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“A Fight Worth Having”: A Strategy On Judicial Nominees Takes Shape

For nearly five years, the United States Court of Appeals for the District of Columbia Circuit — aka, the D.C. Circuit — has had seven sitting judges hearing cases, four from judges appointed by Republican presidents and three from Democratic presidents. Last week, President Obama finally saw one of his nominees confirmed to this bench, bringing some parity to the appeals court.

There are, however, three remaining vacancies, which Senate Republicans would love to keep vacant indefinitely. What does the White House plan to do about it? A plan has apparently come together.

President Obama will soon accelerate his efforts to put a lasting imprint on the country’s judiciary by simultaneously nominating three judges to an important federal court, a move that is certain to unleash fierce Republican opposition and could rekindle a broader partisan struggle over Senate rules. […]

White House officials declined to say who Mr. Obama’s choices will be ahead of an announcement that could come this week, but leading contenders for the spots appear to include Cornelia T. L. Pillard, a law professor at the Georgetown University Law Center; David C. Frederick, who often represents consumers and investors at the Supreme Court; and Patricia Ann Millett, a veteran appeals lawyer in Washington. All three are experienced lawyers who would be unlikely to generate controversy individually.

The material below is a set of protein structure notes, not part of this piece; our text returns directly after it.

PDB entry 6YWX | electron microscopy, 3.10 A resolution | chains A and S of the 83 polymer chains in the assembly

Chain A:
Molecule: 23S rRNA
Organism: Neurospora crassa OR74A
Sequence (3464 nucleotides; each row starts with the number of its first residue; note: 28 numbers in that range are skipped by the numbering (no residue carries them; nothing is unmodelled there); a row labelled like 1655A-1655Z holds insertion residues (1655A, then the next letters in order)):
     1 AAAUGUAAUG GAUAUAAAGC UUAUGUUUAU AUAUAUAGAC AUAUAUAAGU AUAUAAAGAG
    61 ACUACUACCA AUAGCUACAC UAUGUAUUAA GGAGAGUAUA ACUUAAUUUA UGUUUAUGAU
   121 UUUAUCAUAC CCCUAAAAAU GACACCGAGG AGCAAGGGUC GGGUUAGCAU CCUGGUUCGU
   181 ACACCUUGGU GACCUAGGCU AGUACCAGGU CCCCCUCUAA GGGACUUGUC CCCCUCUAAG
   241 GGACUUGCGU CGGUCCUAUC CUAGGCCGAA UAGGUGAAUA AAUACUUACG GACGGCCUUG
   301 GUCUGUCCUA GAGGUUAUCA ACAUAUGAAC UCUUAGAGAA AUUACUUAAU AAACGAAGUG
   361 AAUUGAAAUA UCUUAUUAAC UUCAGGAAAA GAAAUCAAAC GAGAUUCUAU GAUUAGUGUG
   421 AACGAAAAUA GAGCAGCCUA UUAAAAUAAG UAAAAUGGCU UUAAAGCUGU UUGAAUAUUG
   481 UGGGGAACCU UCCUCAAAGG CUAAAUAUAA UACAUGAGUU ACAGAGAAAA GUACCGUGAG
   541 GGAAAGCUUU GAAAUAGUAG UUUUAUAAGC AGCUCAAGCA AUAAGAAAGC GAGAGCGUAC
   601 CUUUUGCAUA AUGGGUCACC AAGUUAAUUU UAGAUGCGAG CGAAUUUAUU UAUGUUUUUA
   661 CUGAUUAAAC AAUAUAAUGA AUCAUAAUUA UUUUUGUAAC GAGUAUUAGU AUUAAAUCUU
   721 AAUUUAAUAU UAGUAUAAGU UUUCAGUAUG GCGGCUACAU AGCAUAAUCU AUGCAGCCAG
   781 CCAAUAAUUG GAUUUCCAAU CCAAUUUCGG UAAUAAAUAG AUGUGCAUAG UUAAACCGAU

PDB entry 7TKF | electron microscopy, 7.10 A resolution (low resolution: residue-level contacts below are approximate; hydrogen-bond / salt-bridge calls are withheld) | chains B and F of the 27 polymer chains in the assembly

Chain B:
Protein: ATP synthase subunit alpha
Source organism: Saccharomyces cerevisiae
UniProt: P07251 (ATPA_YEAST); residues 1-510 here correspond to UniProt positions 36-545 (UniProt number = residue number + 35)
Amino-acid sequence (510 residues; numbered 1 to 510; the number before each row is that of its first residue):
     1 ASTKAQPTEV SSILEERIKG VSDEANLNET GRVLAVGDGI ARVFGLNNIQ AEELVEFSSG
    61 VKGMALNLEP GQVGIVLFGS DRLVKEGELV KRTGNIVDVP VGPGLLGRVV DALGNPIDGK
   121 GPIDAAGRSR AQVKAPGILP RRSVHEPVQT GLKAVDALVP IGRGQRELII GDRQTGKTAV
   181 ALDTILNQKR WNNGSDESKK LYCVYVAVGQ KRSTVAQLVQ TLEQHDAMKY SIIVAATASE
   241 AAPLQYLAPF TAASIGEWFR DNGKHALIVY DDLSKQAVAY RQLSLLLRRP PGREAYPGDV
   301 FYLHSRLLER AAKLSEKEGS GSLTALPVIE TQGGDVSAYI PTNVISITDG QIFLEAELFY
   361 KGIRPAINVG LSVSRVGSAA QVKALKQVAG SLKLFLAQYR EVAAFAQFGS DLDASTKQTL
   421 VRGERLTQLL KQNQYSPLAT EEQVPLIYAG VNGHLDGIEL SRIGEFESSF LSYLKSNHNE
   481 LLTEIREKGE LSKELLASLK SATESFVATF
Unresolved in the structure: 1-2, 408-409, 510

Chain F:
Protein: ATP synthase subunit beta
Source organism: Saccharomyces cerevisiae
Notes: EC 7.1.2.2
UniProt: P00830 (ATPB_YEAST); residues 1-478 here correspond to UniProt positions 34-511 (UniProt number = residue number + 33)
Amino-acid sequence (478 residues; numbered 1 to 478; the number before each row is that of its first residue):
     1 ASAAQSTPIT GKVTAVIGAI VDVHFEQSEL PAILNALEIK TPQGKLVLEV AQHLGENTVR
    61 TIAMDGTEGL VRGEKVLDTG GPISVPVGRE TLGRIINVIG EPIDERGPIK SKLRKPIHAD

For those hoping for a more progressive federal judiciary, there’s a lot to like in this plan. Indeed, it’s arguably overdue.

It’s a pretty straightforward exercise — Obama has to nominate jurists to fill these vacancies, and he’s apparently focused on three excellent, mainstream choices, who would ordinarily garner broad support. From the White House’s perspective, if Senate Republicans act responsibly, great — the nominees will be confirmed, the D.C. Circuit will be at full strength, and the bench will be less conservative.

If Senate Republicans act irresponsibly and block these nominees out of partisan spite, Democrats will have even more incentive to pursue the “nuclear option” and end this style of obstructionism altogether.

And just to reiterate a relevant detail, filling judicial vacancies is important everywhere, but the D.C. Circuit is of particular significance — not only is it often a proving ground for future Supreme Court justices, but the D.C. Circuit regularly hears regulatory challenges to the Obama administration’s agenda. Indeed, as the NYT report noted, this bench “has overturned major parts of the president’s agenda in the last four years, on regulations covering Wall Street, the environment, tobacco, labor unions and workers’ rights.”

With this in mind, it’s a fight worth watching.

 

By: Steve Benen, The Maddow Blog, May 28, 2013

May 29, 2013 - Posted by | Federal Courts | , , , , , , ,

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